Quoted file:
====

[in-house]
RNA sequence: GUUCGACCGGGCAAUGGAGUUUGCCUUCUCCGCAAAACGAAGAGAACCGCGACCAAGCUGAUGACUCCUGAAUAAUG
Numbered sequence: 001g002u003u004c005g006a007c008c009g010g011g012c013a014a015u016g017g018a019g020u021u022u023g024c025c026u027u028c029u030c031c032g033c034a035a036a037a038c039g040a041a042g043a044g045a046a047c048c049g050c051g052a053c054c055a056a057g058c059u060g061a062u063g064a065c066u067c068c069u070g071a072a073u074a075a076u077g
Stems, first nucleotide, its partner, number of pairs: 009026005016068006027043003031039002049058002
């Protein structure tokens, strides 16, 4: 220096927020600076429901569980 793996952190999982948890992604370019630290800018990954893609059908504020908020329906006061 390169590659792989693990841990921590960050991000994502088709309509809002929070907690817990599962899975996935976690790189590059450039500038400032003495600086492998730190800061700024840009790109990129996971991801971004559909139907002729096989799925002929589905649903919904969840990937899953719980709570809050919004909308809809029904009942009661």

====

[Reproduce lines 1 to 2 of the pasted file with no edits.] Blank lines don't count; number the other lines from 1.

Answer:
[in-house]
RNA sequence: GUUCGACCGGGCAAUGGAGUUUGCCUUCUCCGCAAAACGAAGAGAACCGCGACCAAGCUGAUGACUCCUGAAUAAUG